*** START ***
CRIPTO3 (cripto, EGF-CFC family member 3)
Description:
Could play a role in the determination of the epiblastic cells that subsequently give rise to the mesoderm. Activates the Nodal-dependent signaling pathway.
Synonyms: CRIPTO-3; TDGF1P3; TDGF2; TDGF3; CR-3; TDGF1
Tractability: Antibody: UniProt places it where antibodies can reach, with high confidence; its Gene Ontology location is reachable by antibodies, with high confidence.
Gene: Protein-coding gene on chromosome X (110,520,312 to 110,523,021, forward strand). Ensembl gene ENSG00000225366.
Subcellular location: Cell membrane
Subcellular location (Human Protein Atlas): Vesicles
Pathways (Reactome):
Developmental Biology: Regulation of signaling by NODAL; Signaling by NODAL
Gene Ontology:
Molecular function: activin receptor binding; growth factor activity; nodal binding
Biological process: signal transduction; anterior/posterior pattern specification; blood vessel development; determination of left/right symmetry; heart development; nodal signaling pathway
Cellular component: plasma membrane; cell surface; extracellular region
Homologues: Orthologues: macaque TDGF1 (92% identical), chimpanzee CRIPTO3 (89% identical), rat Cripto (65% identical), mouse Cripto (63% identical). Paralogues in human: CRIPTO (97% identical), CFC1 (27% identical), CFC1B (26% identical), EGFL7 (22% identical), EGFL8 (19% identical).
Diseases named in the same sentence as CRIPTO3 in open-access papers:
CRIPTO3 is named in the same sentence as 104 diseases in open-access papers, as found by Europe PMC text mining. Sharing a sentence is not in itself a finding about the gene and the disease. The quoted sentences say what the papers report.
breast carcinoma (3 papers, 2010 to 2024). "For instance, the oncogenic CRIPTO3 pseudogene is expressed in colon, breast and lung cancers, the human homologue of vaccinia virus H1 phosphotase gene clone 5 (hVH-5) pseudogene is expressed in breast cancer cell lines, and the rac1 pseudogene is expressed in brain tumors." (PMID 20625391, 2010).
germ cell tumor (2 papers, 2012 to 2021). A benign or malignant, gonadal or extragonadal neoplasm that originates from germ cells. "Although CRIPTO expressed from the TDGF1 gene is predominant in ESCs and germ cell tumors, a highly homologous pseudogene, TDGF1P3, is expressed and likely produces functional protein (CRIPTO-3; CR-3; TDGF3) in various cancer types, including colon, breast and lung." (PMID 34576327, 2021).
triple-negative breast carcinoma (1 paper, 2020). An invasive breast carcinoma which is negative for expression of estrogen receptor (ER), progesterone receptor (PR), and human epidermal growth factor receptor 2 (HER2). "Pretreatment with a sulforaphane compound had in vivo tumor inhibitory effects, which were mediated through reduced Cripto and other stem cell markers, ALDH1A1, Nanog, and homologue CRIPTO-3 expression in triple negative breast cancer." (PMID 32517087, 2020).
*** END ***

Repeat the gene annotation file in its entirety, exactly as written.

CRIPTO3 (cripto, EGF-CFC family member 3)
Description:
Could play a role in the determination of the epiblastic cells that subsequently give rise to the mesoderm. Activates the Nodal-dependent signaling pathway.
Synonyms: CRIPTO-3; TDGF1P3; TDGF2; TDGF3; CR-3; TDGF1
Tractability: Antibody: UniProt places it where antibodies can reach, with high confidence; its Gene Ontology location is reachable by antibodies, with high confidence.
Gene: Protein-coding gene on chromosome X (110,520,312 to 110,523,021, forward strand). Ensembl gene ENSG00000225366.
Subcellular location: Cell membrane
Subcellular location (Human Protein Atlas): Vesicles
Pathways (Reactome):
Developmental Biology: Regulation of signaling by NODAL; Signaling by NODAL
Gene Ontology:
Molecular function: activin receptor binding; growth factor activity; nodal binding
Biological process: signal transduction; anterior/posterior pattern specification; blood vessel development; determination of left/right symmetry; heart development; nodal signaling pathway
Cellular component: plasma membrane; cell surface; extracellular region
Homologues: Orthologues: macaque TDGF1 (92% identical), chimpanzee CRIPTO3 (89% identical), rat Cripto (65% identical), mouse Cripto (63% identical). Paralogues in human: CRIPTO (97% identical), CFC1 (27% identical), CFC1B (26% identical), EGFL7 (22% identical), EGFL8 (19% identical).
Diseases named in the same sentence as CRIPTO3 in open-access papers:
CRIPTO3 is named in the same sentence as 104 diseases in open-access papers, as found by Europe PMC text mining. Sharing a sentence is not in itself a finding about the gene and the disease. The quoted sentences say what the papers report.
breast carcinoma (3 papers, 2010 to 2024). "For instance, the oncogenic CRIPTO3 pseudogene is expressed in colon, breast and lung cancers, the human homologue of vaccinia virus H1 phosphotase gene clone 5 (hVH-5) pseudogene is expressed in breast cancer cell lines, and the rac1 pseudogene is expressed in brain tumors." (PMID 20625391, 2010).
germ cell tumor (2 papers, 2012 to 2021). A benign or malignant, gonadal or extragonadal neoplasm that originates from germ cells. "Although CRIPTO expressed from the TDGF1 gene is predominant in ESCs and germ cell tumors, a highly homologous pseudogene, TDGF1P3, is expressed and likely produces functional protein (CRIPTO-3; CR-3; TDGF3) in various cancer types, including colon, breast and lung." (PMID 34576327, 2021).
triple-negative breast carcinoma (1 paper, 2020). An invasive breast carcinoma which is negative for expression of estrogen receptor (ER), progesterone receptor (PR), and human epidermal growth factor receptor 2 (HER2). "Pretreatment with a sulforaphane compound had in vivo tumor inhibitory effects, which were mediated through reduced Cripto and other stem cell markers, ALDH1A1, Nanog, and homologue CRIPTO-3 expression in triple negative breast cancer." (PMID 32517087, 2020).